DSPS Secretary defends budget requests at committee hearing

Republicans on Wisconsin’s powerful budget writing committee expressed doubt about a state agency’s handling of an ongoing professional licensing backlog and proposed budget solutions at a Thursday hearing. 

Department of Safety and Professional Services (DSPS) Secretary-designee Dan Hereth defended the agency’s budget staffing requests, saying they would be essential for upkeep of recent improvements in the agency. 

Hereth remarked early in his testimony on Thursday that the investments the agency is seeking will require no tax revenue. DSPS, which is responsible for issuing professional licenses, is funded almost entirely through fees it collects. The agency currently has a budget surplus of $47 million, but it needs approval from the Legislature to put that money to use.  

“We currently have enough to fund this budget request,” Hereth said. “Rather than allowing this funding to sit in government coffers, we are asking these readily available resources be put to work.”

Hereth said investment in the department’s capacity — to answer calls and work with residents on their license applications and issue approvals — is essential if Wisconsin wants to support its workers and keep up with other states. 

“Our department must adapt, modernize and increase capacity if we are to compete for and satisfy the workforce we desperately need to recruit and retain if we are to ensure Wisconsin’s future success,” Hereth told the committee. 

DSPS has been scrutinized in recent years due to significant delays in the processing and approval of professional licenses with many residents waiting months before receiving approval. Troubles with the agency’s response times started before Evers took office.

Hereth said the proposals in Evers’ executive budget will help the department address the ongoing backlog of professional license applications and better meet the needs of workers. Under Evers’ proposal, the agency would get almost 80 new employees, including 14 full-time employees to meet demand in the agency’s customer service center and 16 full-time employees to provide efficient and effective processing of license applications. 

Hereth described recent improvements in the department’s functions, emphasizing that they could quickly fall away without the more systemic fix of additional permanent staff.

He told the committee that the average license processing time has fallen from 45 days to 38 days and it will expand its service window to be open full time starting next week as opposed to the current hours of 7:30 a.m. to 12:30 p.m.

A year ago, Hereth said, the agency’s answer rate for its service line was around 37%. Today, it’s around 97%, partially because the agency was able to hire 22 contractors using federal emergency funds. However, Hereth said the funding will soon end, and replacing those contractors with 14 additional full-time employees could be essential for maintaining that improved answer rate.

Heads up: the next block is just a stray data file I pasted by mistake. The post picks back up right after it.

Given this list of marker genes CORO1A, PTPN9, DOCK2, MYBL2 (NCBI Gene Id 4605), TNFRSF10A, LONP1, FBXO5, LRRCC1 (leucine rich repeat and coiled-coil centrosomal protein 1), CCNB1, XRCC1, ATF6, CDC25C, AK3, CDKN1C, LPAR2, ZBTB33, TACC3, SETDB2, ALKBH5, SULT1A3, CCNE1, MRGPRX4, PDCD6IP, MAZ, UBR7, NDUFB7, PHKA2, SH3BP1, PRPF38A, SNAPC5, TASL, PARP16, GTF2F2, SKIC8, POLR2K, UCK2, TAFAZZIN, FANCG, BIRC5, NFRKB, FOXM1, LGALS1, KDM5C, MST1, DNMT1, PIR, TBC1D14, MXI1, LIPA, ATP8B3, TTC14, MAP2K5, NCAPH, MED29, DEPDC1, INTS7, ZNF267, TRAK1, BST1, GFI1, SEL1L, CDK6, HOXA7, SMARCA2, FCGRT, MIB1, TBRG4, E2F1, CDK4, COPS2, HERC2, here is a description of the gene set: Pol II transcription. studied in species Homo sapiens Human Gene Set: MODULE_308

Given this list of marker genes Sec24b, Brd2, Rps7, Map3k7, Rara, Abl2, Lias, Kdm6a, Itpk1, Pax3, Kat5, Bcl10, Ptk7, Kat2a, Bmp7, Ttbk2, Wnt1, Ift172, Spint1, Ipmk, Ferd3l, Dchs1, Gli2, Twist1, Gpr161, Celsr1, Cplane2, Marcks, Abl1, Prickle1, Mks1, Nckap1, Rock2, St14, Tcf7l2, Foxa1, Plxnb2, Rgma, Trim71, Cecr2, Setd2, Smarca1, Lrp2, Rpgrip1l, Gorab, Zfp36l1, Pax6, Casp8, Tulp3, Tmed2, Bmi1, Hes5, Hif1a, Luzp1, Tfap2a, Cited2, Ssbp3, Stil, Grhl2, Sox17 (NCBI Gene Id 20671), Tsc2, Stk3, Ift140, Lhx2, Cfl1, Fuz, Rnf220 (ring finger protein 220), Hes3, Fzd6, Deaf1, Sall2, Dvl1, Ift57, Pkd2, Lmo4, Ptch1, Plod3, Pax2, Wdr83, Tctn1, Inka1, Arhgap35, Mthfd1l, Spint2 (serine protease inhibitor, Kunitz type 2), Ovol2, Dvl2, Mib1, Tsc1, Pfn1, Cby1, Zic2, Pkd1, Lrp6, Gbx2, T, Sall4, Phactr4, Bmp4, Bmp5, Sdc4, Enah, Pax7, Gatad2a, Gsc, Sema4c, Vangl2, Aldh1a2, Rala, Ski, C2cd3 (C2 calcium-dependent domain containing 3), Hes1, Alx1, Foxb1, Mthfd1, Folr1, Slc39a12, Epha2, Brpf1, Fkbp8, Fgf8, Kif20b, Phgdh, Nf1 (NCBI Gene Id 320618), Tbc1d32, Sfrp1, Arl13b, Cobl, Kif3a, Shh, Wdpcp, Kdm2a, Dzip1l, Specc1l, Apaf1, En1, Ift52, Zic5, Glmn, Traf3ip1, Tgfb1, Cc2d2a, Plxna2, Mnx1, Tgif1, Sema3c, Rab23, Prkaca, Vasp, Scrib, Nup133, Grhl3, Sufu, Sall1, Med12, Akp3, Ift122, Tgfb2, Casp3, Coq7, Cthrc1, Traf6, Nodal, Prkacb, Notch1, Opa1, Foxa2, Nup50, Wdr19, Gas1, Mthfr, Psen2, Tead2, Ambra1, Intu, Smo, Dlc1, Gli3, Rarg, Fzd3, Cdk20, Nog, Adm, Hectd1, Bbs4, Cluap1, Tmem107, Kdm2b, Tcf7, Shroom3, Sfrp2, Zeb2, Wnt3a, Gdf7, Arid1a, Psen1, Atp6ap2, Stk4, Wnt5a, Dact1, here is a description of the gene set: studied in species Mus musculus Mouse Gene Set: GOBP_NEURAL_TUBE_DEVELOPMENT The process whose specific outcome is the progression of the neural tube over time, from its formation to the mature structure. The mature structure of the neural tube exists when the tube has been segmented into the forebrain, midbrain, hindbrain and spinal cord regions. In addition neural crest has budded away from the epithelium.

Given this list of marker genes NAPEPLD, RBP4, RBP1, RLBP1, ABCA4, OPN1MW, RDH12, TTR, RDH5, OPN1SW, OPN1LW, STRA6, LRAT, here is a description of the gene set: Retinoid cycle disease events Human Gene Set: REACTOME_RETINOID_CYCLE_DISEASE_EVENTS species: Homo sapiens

“Permanent staff build knowledge and offer greater value,” Hereth told the committee. “They are more effective and efficient and less costly than contract staff.” He said if the department requests aren’t approved and the federally funded positions expire, the department risks returning to two-hour hold times. 

Hereth said the agency is also now responding to new material it receives in under two weeks, compared with old response times of four to six weeks. He said his goal is to get that response time to under a week. 

Republican lawmakers asked why the agency did not come to the budget committee earlier to make its requests outside of the budget cycle. 

“When we don’t hear about an agency, we know things are going fine and when it’s not going fine, we hear a lot about it. Certainly heard a lot about your agency in the last couple of years,” Rep. Mark Born (R-Beaver Dam), who chairs the committee, said. “If there’s a case to be made for staffing, why haven’t you brought that forward?” 

Hereth, who started in the position in August 2022, said a request was started at one point, but there was a prevailing understanding that staffing was not on the table with the committee. When he took the position, he said his focus was on establishing productivity and moving forward with the assets that were available, which were the contractors. 

Sen. LaTonya Johnson (D-Milwaukee) pushed back on assertions that the agency never asked the Legislature for approval to spend additional funds, pointing out that the JFC didn’t fulfill the agency’s full requests in the last two budget cycles. 

“The reason that people are having problems with DSPS has absolutely nothing to do with the leadership…, but [it’s to do] with us as a body not funding your requests,” Johnson said. “If we had approved those positions or a lot of the money that you’re already currently bringing in your department, then we wouldn’t have this backlog of licenses.” 

Sen. Joan Ballweg (R-Markesan) suggested that there may just be too many occupations that require licenses. 

“Maybe we just have too many licenses,” Ballweg said. “Maybe we should be taking a look at getting rid of some of the things that you have to do so that you would have enough workers there to take care of the things that are really important.”

The Joint Finance Committee (JFC) will spend the next several months debating and rewriting Evers’ proposed budget. The Republican leaders on the committee have said they plan to start from scratch. Once the JFC is finished with its work, the Legislature will vote on the spending plan and send it to Evers to be signed. The budget deadline is July 1.



originally published at https%3A%2F%2Fwisconsinexaminer.com%2F2023%2F03%2F31%2Fdsps-secretary-defends-budget-requests-at-committee-hearing%2F by Baylor Spears

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